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So lets say I have an N sized server array set up like so:

alt text

I have a simple JavaBean/POJO:

package example;

public class Person {
  private OtherObject obj;

  public void setObj(OtherObject theObj) {
    synchronized (this) {
      obj = theObj;
    }
  }

  public OtherObject getObj() {
    synchronized (this) {
      return obj;
    }
  }
}

Now if one of the Clients calls Person.setObj(OtherObject) on a Person Object in the TC root (data structure), is the synchronized block (in Person.setObj(OtherObject)) on that client held:

1) Until all N of the Servers in the N sized server array have been synchronized/updated with that Person.obj attribute?

or

2) Until the "active" server has been synchronized with that updated Person.obj attribute? Then the other (N-1) servers in the array are synchronized as possible?

or

3) Some other method that I am over looking?

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Just FYI: synchronizing in this case does nothing because assignment of a reference is atomic. –  cletus May 2 '09 at 17:30
    
I changed it to be an object instead of a String –  dubdubdubdot May 2 '09 at 21:13
3  
@cletus: Not true. Synchronization introduces a visibility guarantee for the reference assignment to other threads, and in this case to other servers too. Without synching, no other thread in the JVM or cluster is guaranteed to ever see that the variable has changed. –  Chris Vest May 3 '09 at 0:15

3 Answers 3

up vote 5 down vote accepted

The answer is not really 1 or 2. Objects are striped across the server mirror groups. The first time this field is set, a transaction is created and that mirror group chosen for that first transaction will "own" the object after that.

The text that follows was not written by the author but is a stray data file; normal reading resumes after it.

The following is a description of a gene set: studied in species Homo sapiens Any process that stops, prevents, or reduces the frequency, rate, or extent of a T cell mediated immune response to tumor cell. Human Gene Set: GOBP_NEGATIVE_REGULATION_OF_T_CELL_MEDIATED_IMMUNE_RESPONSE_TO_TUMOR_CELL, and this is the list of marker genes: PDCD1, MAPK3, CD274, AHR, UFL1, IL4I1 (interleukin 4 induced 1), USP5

With respect to both 1 and 2, not all active server groups need to be updated so there is no need to to wait for either of those conditions.

You can find more info at the Terracotta documentation about configuring the Terracotta server array:

From a locking point of view, the clustered lock on this Person object would be held (mutual exclusion across the cluster) while performing the object modification. The scope of the synchronized block forms the transaction mentioned above. In the getObj() method, you could configure this as a read lock which would allow multiple concurrent readers across the cluster.

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Assume that everyone else has a reference to your object and can touch it while/before/after you do. Thus the solution would be to add locks, and

  • obtain lock
  • modify the object
  • release lock

And that's exactly what synchronized does... it creates a queue and the synchronized method can't be called more than once... but the underlying object might be touched if it's referenced somewhere.

see:

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This is all true but it doesn't actually answer the question at all? –  Alex Miller May 4 '09 at 20:06

I'm not familiar with their (Terracotta) implementation, but from a JMM standpoint, it should take a cluster-wide lock. However, this example is very simple; just a change of a reference, and that may cause it to be converted into something that is more like a volatile write, and completely avoid locking.

But, if you do non-trivial stuff in your synchronized block, then I would assume that TC pessimistically takes a cluser-wide lock at the start of the synchronized block. If they didn't, they would be at odds with the JMM spec. as I understand it.

In other words, your option #1. So, be careful what you share in the cluster, and use immutable objects and java.util.concurrent.* data structures when you can - the latter is getting special intrinsic love in TC.

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